# R Solution for Excel Puzzles

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Puzzles no. 559–563

### Puzzles

Author: ExcelBI

All files (xlsx with puzzle and R with solution) for each and every puzzle are available on my Github. Enjoy.

### Puzzle #559

Sometimes we need to make work on columns. It technically just like working on lists, and look what we need to do with the lists today. It is called running maximum. We usually have some contact with running sum or average, but running maximum is little bit less popular. It is not returning single digit, but similarly like in cumsum, all sequence of numbers in which for certain element we need to aggregate in a way all preceeding elements (in sum — we need to sum them up, in average — mean, and in maximum always choose max from all preceeding). It is pretty easy in R so check it out.

#### Loading libraries and data

library(tidyverse) library(readxl) path = "Excel/559 Max of first N elements.xlsx" input = read_excel(path, range = "A2:D13") test = read_excel(path, range = "F2:I13")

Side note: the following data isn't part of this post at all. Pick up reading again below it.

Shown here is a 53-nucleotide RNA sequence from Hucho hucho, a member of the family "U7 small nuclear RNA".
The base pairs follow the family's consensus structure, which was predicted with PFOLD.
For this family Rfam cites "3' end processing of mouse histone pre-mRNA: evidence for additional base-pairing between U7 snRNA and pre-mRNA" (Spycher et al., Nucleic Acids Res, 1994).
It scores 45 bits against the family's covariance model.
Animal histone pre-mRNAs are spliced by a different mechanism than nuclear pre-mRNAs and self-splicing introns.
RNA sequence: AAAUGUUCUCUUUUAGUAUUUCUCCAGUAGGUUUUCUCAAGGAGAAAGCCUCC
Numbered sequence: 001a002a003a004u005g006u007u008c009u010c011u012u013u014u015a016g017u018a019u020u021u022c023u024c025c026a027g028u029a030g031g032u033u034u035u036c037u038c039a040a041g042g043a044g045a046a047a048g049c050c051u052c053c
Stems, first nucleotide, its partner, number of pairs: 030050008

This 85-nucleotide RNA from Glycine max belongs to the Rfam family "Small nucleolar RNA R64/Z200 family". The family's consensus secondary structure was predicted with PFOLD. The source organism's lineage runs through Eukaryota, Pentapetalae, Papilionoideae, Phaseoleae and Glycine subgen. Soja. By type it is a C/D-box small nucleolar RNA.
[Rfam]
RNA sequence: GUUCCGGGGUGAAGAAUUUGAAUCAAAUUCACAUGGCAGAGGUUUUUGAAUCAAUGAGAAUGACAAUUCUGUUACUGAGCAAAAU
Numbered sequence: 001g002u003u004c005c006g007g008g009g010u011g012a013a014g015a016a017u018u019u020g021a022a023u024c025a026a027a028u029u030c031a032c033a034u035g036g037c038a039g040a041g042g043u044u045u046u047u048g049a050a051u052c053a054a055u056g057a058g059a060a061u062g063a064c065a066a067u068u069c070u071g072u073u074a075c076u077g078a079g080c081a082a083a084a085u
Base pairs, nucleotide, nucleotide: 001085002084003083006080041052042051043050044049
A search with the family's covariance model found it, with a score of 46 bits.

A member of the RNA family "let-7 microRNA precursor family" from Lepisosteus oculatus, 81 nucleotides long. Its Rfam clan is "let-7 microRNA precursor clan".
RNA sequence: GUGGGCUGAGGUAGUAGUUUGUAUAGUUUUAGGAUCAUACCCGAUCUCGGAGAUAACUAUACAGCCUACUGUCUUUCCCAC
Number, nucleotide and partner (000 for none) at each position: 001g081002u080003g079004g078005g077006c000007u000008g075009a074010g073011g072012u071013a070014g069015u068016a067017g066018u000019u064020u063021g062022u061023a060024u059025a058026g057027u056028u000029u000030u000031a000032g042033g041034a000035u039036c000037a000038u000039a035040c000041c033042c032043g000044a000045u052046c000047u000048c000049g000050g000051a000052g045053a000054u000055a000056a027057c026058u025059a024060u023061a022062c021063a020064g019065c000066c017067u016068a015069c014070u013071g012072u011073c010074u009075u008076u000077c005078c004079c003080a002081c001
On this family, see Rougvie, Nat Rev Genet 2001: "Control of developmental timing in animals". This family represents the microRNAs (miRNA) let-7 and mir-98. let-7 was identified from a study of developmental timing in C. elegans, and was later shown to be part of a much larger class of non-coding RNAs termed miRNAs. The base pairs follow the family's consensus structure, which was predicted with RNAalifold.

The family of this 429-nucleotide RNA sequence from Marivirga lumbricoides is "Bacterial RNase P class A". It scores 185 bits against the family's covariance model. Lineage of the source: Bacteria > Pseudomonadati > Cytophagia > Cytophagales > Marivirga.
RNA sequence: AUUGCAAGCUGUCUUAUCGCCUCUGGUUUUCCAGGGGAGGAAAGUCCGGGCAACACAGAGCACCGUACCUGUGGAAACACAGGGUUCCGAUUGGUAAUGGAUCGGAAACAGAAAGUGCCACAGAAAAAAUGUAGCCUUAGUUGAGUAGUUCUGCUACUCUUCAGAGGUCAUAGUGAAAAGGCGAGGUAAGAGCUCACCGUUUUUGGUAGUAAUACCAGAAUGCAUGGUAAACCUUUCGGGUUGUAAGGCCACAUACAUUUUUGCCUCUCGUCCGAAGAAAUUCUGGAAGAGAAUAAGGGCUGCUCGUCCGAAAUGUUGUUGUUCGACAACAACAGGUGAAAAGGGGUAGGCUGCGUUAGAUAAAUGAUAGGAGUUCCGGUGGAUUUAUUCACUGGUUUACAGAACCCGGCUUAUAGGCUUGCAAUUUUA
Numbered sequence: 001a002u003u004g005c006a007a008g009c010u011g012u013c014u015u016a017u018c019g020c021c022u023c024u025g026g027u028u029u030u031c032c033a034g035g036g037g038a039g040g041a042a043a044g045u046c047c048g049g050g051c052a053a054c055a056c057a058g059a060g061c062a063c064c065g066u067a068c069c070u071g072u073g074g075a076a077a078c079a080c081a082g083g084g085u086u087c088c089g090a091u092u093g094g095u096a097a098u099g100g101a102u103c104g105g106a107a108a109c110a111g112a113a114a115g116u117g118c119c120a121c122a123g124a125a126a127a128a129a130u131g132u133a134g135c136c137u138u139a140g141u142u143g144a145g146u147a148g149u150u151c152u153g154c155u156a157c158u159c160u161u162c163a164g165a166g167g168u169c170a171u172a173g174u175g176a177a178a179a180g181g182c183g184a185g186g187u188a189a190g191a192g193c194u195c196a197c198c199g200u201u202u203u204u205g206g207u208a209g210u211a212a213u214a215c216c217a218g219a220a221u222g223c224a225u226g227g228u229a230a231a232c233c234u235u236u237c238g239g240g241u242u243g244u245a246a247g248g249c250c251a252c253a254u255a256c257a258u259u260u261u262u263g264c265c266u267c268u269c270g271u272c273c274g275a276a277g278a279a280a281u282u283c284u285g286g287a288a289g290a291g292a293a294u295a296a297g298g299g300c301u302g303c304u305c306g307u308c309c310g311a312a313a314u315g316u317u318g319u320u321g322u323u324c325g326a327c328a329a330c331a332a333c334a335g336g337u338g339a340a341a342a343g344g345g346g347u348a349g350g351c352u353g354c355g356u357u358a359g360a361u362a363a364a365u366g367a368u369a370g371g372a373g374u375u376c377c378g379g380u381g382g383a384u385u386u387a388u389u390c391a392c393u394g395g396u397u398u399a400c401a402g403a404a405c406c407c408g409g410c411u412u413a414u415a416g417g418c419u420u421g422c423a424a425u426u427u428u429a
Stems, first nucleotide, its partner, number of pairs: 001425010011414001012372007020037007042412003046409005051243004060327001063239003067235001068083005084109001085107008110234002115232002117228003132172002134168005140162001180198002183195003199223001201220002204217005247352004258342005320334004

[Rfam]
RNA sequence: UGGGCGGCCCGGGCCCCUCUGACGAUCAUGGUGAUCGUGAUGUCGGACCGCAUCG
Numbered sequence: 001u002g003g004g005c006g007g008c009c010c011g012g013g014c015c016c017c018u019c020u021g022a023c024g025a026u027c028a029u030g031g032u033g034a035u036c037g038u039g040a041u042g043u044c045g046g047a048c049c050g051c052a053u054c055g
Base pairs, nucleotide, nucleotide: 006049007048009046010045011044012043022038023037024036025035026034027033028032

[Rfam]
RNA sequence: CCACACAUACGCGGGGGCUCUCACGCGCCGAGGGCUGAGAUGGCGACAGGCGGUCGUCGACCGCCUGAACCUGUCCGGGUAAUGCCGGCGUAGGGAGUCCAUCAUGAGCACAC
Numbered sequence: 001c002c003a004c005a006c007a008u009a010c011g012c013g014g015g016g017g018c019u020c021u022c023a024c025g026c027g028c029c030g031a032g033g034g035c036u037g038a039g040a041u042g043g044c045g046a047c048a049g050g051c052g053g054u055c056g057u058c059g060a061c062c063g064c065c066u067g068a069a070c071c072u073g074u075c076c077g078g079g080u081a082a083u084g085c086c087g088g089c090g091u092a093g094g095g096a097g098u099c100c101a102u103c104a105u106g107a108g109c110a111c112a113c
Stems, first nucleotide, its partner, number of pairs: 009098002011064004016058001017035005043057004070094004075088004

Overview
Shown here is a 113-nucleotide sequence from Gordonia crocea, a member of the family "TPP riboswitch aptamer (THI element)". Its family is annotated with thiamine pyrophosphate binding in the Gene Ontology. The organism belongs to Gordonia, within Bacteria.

#### Transformation

output = input %>% mutate(across(everything(), ~cummax(.)))

#### Validation

all.equal(output, test, check.attributes = FALSE) #> [1] TRUE

### Puzzle #560

Lets think about words as sandwiches… today we need to find all sandwiches on our table. Oh, no, get back to Excel… do not think about pastrami sandwiches. We need to find every combination of one or more vowels in between of consonants. I found one obstacle in this task, but also the solution how to extract also those combinations that are overlapping with another valid combinations like rot and tor in rotor.

#### Loading libraries and data

library(tidyverse) library(readxl) path = "Excel/560 Vowels between Consonants.xlsx" input = read_excel(path, range = "A1:A10") test = read_excel(path, range = "B1:B10") %>% replace_na(list(`Answer Expected` = ""))

#### Transformation

extract_cvc_overlap <- function(input_string) { pattern <- "(?=([^aeiou][aeiou]+[^aeiou]))" str_match_all(input_string, pattern) %>% map_chr(~ paste(.[, 2], collapse = ", ")) %>% str_trim() } result = input %>% mutate(result = map_chr(Words, extract_cvc_overlap))

#### Validation

all.equal(result$result, test$`Answer Expected`, check.attributes = FALSE) #> [1] TRUE

### Puzzle #561